The influence of philosophy on knowledge development in nursing
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The Influence of Philosophy on Knowledge Development in Nursing Our philosophy of nursing influences the process of knowledge development in nursing practice. As future Advanced Practice Registered Nurses, we are called to a duty of doing good for all of mankind, and in order to continuously meet the healthcare needs of the public, it is vital that we continuously strive to improve practice. According to McCurry, Revell, and Roy (2010), “knowledge is built upon theories, and theories, together with their philosophical bases and disciplinary goals, are the guiding frameworks for practice” (p. 42). As future Advanced Practice Registered Nurses, we must focus and reflect on our methods of practice, based on our individual philosophy of nursing and the theoretical basis for which we guide our practice.
According to Kim (1999), this will help create a better understanding of the intention of practice, will encourage critical self-reflection, and will aid in the development of improved methods with which we deliver care to our patients. In the practice setting, the experiences we gain influence the development of knowledge because practice settings tend to be situation specific. There is an intimate relationship between the medical provider and the patient and areas of practice that need improvement will be identified. Meleis (2012) states “interaction is the prime source of meanings and perceptions of experiences, and participants in the activities of knowledge development are those who are developing and structuring knowledge and those about whom knowledge is developed” (p. 89). Nurses that understand the meaning behind what they do tend to search for a better understanding of human processes, monitor and evaluate responses, and share the learned experiences with others through research.
When learned experiences are shared, improvements to practice can be made. Rolfe (2011) discusses Polit and Beck’s definition of nursing research and clinical nursing research. According to Polit and Beck, nursing research is a “systematic inquiry designed to develop knowledge about issues of importance to the nursing profession” (Rolfe, 2011, p. 62) and clinical nursing research is “designed to generate knowledge to guide nursing practice and to improve the health and quality of life of nurses’ clients” (Rolfe, 2011 p. 62). The theoretical and philosophical perspectives that guide our practice, coupled with a spirit of inquiry and the ability to critique current practice norms supports efforts to define areas of deficit and encourage improvements in nursing practice and care delivery (Jones, 2007). Continuous efforts to improve practice depend on ongoing knowledge development in nursing, and it is not only our obligation, as future Advanced Practice Registered Nurses, but it is our moral mandate to promote health and wellness to all world.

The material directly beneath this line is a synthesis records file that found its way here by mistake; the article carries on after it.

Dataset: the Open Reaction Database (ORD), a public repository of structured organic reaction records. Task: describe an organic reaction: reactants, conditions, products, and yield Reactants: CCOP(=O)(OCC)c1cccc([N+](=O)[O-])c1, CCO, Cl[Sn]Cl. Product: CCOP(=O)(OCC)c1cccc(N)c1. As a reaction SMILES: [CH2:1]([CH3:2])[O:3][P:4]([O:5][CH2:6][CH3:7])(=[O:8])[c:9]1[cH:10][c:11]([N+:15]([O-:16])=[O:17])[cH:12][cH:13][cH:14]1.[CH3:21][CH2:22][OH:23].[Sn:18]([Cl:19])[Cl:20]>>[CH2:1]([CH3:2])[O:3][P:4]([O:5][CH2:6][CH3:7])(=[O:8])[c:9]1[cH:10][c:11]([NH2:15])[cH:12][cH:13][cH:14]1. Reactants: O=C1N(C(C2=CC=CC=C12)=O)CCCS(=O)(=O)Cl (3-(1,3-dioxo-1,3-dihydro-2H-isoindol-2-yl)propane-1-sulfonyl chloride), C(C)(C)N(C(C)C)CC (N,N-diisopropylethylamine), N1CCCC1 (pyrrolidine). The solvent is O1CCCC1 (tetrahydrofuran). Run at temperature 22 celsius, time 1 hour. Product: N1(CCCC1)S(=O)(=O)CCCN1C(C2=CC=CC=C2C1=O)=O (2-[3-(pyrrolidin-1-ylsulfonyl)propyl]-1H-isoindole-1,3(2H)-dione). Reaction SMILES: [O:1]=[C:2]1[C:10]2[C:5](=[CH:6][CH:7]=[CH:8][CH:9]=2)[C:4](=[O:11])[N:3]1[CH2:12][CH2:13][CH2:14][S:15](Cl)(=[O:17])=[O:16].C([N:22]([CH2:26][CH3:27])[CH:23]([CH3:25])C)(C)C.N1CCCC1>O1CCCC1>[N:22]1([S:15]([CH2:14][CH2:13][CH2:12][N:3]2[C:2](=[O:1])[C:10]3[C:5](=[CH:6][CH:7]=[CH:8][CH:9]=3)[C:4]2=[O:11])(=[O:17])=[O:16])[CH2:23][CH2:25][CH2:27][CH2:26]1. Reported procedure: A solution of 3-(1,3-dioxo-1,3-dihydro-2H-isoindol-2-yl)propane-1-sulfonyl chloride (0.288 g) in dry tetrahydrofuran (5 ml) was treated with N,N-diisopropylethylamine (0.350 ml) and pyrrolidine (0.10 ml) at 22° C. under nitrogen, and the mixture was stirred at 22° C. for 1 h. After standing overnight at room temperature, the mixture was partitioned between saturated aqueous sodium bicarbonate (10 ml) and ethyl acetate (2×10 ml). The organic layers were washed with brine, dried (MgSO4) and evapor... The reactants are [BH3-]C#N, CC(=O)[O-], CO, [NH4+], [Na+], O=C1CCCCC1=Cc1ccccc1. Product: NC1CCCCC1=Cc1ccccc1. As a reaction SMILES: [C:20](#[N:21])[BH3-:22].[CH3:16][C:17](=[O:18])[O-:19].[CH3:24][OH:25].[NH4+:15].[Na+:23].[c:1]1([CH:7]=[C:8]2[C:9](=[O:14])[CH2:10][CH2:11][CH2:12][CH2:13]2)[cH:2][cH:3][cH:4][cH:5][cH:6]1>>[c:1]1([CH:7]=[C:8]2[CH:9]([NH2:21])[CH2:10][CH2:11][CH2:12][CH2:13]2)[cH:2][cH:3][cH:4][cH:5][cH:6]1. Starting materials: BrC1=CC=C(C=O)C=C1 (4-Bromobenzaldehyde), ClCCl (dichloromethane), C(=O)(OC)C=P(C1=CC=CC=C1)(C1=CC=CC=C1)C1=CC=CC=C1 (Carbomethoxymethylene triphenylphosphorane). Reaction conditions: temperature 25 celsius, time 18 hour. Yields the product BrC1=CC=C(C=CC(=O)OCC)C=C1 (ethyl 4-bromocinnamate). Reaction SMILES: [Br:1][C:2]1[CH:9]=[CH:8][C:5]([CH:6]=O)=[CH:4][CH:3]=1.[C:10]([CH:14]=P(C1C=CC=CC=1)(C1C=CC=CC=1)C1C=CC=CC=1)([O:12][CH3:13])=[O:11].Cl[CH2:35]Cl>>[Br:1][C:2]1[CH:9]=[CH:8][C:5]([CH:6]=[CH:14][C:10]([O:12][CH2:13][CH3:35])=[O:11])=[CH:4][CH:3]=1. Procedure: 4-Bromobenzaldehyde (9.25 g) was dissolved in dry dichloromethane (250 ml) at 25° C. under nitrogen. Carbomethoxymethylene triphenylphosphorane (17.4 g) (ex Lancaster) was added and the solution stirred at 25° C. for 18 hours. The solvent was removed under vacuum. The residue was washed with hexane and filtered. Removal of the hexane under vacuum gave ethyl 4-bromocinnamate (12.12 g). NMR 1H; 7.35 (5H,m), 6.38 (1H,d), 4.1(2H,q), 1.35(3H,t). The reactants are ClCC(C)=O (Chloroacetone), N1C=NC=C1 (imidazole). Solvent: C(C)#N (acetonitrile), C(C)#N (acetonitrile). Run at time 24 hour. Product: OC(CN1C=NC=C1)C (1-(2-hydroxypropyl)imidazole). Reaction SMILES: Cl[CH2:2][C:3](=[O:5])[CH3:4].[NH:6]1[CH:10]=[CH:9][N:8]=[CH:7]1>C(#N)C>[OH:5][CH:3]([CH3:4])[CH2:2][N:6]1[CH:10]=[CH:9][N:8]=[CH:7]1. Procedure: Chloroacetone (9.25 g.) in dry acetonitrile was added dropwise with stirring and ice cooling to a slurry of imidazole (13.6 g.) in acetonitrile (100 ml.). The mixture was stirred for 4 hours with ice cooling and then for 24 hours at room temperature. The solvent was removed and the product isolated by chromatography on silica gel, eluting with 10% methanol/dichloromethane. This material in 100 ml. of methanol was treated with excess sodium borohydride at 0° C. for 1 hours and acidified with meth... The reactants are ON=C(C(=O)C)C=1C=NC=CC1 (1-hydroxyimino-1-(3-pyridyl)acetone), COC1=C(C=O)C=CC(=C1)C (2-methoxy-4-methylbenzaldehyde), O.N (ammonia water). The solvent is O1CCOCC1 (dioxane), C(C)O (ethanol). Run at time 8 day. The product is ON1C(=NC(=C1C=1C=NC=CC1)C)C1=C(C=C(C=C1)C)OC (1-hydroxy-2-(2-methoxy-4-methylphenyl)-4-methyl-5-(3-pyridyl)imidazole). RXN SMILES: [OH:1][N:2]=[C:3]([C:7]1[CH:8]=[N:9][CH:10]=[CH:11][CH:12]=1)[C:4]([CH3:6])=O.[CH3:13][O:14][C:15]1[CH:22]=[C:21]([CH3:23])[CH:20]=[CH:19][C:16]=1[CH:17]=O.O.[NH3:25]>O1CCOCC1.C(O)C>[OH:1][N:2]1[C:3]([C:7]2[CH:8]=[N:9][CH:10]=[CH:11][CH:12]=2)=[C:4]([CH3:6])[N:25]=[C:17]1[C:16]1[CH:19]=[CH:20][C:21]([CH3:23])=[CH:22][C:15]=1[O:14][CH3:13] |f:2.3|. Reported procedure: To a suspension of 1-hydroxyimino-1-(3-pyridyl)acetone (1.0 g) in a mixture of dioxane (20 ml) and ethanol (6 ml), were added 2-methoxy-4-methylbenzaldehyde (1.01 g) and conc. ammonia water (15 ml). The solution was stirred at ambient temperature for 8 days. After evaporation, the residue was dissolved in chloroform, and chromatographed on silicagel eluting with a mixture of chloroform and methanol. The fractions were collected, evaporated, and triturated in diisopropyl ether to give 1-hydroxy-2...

Jones, D. A., & Roy, C. (2007). Nursing Knowledge Development and Clinical Practice. New
York: Springer Pub. Co.
Kim, H. (1999). Critical reflective inquiry for knowledge development in nursing practice.
Journal Of Advanced Nursing, 29(5), 1205-1212. doi:10.1046/j.1365-2648.1999.01005.x McCurry, M., Revell, S., & Roy, S. (2010). Knowledge for the good of the individual and society: Linking philosophy, disciplinary goals, theory, and practice. Nursing Philosophy, 11(1), 42-52. doi:10.1111/j.1466-769X.2009.00423.x Meleis, A. I. (2012). The discipline of nursing: Perspective and domain. In Theoretical nursing development and progress (5th ed., pp. 87-112). Philadelphia, PA: Lippincott Williams and Wilkins.